Beans and Peas Increase Fullness More Than Meat
Meals based on legumes such as beans and peas are more satiating than pork- and veal-based meals, according to a study by the University of Copenhagen's department of nutrition, exercise and sports published in the journal Food & Nutrition. Results suggest that sustainable eating also may help with weight loss.
Numerous modern dietary recommendations encourage high protein consumption to help with weight loss or prevent the age-related loss of muscle mass. Furthermore, consuming more vegetable-based protein from beans and peas, and less protein from meats such as pork, veal, and beef, is recommended because meat production is a far greater burden on our climate than vegetable cultivation. Until now, we haven't known very much about how legumes like beans and peas stack up against meat in satiating hunger. As a result, little has been known about the impact of vegetables and the possibility of them catalyzing or maintaining weight loss.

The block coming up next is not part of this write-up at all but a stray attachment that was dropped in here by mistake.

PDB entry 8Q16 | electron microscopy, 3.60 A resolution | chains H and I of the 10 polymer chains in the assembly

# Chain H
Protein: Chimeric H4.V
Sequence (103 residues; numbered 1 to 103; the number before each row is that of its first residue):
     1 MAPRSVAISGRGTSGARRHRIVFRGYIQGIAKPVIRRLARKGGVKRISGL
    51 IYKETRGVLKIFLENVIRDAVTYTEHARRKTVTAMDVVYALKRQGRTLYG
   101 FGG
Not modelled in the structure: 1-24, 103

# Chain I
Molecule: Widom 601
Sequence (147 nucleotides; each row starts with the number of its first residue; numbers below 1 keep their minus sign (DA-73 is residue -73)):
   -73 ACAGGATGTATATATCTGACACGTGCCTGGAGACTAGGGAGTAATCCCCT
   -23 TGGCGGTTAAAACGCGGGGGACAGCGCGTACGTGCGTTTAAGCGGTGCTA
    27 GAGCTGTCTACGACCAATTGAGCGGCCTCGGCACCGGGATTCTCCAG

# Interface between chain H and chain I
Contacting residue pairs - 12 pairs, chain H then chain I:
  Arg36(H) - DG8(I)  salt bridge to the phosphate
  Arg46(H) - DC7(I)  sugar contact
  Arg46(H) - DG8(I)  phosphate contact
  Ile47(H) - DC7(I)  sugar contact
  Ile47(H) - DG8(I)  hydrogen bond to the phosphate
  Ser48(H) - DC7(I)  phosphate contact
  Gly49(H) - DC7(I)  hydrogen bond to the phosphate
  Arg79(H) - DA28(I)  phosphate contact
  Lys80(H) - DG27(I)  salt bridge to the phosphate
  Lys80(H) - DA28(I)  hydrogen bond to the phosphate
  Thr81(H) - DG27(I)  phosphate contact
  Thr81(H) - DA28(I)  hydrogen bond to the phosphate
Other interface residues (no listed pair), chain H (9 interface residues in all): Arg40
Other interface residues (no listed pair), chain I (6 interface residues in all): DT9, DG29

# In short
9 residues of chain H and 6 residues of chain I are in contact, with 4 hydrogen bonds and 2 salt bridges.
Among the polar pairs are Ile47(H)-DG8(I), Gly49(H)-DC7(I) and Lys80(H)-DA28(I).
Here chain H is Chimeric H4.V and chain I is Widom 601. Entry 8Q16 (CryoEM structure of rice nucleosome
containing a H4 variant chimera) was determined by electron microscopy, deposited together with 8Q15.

High-Protein Vegetables Fill More
The recent study demonstrated that protein-rich meals based on beans and peas increased satiety more in the study participants than protein-rich veal- and pork-based meals. In the study, 43 young men were served three different meals in which patties—consisting of either beans/peas or veal/pork—were a key element. The study also demonstrated that when participants ate a protein-rich meal based on beans and peas, they consumed 12% fewer calories in their next meal than if they'd eaten a meat-based meal.
"The protein-rich meal composed of legumes contained significantly more fiber than the protein-rich meal of pork and veal, which probably contributed to the increased feeling of satiety," according to head researcher Anne Raben, PhD, a professor at the University of Copenhagen's department of nutrition, exercise and sports.
Sustainable Eating Can Help Weight Loss
The study also demonstrated that a less protein-rich meal based on beans and peas was as satiating and tasty as the protein-rich veal- and pork-based meals.
— Source: University of Copenhagen